Shane Jones has, at times, seemed destined for the political heights. In the course of his nine years in the Labour Party, he came close to becoming the party’s leader, just one step away from the Prime Minister’s job. Then, 18 months ago, he sidelined himself by stepping down as an MP and taking on a roving role as the Ambassador for Pacific Development. No more political aspirations? Maybe. Maybe not. He could, of course, rejoin Labour. Or be embraced by New Zealand First in the event of Winston Peters one day tiring of the spotlight and the intrigue. Whatever his future, Shane has already had a colourful career, helped along by his talents and grooming as a young orator and leader, his prowess as a student at Tipene and Auckland University and also by a stint at Harvard University in Cambridge, Massachusetts. Here he talks with Dale about the path he’s taken so far.
Your story, so I understand, has its beginnings, way up north, more than 50 years ago — and it includes Croatian bloodlines as well as a Māori whakapapa.
That’s true. I was born in the Kaitaia Hospital on September 3 in 1959, when my mum was 19 or 20. She’d just qualified as a school teacher and had been dispatched to her first job, at Awanui School.
My dad, one of 17 children, was 26. And his mother was the first recorded half-Tarara, half-Māori member of our iwi and in our rohe. My tupuna was Andrija Kleskovic from a little papakāinga called Mlini, near Dubrovnik on the south coast of Croatia.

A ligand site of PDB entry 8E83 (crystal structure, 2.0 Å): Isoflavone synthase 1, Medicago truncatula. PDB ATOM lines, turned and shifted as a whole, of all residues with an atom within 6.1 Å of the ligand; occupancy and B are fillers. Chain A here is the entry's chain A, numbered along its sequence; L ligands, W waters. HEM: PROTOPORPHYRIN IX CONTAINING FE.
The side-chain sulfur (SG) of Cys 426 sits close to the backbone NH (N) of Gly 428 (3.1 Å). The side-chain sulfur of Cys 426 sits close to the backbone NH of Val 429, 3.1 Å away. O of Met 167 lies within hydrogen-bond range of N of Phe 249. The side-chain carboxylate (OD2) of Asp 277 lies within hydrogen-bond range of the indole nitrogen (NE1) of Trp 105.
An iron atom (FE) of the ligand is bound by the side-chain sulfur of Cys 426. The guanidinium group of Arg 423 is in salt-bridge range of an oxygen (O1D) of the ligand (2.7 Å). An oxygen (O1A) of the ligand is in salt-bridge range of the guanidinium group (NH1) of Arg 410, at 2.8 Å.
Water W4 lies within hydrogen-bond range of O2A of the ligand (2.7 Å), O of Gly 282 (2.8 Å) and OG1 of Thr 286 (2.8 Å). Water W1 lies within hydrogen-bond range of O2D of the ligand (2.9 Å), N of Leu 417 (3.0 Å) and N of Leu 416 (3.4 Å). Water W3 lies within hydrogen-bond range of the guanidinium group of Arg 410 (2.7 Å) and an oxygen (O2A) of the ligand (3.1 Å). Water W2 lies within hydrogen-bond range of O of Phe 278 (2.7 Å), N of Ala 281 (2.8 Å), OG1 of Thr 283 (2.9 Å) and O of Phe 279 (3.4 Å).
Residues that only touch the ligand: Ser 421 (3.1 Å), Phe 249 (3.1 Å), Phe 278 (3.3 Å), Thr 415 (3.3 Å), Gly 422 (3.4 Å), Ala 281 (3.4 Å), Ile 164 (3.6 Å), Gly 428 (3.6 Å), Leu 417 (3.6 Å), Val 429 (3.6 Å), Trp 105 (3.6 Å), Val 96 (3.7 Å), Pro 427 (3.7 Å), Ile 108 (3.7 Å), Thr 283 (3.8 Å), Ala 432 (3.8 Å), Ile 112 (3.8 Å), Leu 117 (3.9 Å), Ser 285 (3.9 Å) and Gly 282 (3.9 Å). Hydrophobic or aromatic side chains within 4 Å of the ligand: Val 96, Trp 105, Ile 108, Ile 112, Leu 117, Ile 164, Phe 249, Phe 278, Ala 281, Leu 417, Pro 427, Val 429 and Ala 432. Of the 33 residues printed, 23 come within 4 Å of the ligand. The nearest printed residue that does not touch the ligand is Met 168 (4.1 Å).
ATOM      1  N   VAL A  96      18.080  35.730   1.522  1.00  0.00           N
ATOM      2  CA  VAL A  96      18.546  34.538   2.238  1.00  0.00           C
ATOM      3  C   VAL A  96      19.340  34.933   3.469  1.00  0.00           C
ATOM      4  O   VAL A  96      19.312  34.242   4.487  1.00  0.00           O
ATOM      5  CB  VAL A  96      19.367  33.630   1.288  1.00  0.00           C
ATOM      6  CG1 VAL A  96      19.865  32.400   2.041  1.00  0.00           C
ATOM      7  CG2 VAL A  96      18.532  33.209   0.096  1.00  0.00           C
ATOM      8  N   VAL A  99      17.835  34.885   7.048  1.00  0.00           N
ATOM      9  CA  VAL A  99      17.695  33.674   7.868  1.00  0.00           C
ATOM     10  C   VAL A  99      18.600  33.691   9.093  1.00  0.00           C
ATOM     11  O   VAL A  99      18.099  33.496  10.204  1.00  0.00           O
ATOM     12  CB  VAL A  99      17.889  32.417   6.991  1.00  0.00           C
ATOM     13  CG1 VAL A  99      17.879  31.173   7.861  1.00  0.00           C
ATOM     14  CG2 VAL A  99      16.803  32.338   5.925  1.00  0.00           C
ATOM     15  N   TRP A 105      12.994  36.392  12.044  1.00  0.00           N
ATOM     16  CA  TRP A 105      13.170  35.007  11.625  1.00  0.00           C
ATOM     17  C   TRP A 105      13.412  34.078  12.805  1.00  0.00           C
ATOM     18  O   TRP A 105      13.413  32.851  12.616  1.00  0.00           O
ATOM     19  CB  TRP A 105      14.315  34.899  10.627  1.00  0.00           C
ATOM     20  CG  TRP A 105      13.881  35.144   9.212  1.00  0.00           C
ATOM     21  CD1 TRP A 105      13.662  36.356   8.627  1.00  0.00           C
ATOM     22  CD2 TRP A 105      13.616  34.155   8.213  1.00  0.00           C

But, in the late 1880s, he was here in Aotearoa, digging gum and doing what other young, footloose Croatians were doing. They were escaping from what I think was the Austrian-Hungarian empire. And, because they came, by and large, from the coast of Dalmatia, they were known here as Dalmatians.
He was a fast-moving sort of guy — and Māori dubbed him Anaru Tuna. He had 14 children, two of whom served in the Pioneer Māori battalion and saw action at Gallipoli and various other points during the Great War in 1914-18. One of them, Uncle Sonny, was awarded the Military Cross for valour. And he had a great story. He survived, he believed, only because of what the tohunga did for him before he left Aotearoa.
The story we grew up with is that the tohunga offered to karakia some of the young men who were going away. Uncle Sonny was among those who went to a puna where certain rites were performed. All in Māori. It would’ve been the warriors incantation, to protect and keep them strong. And he was given a cloth — it might have been a scarf — and encouraged, because it had been blessed, to wear it at all times.
And he was wearing it, strapped around his head when shrapnel struck and killed several of his friends. Some of the shrapnel was embedded in the skull of my uncle. But the scarf prevented it from penetrating his brain. Eventually, he was operated on, and a steel plate inserted — and he carried that until the day he died. He gave credit to the scarf and to the tohunga’s karakia for keeping him alive.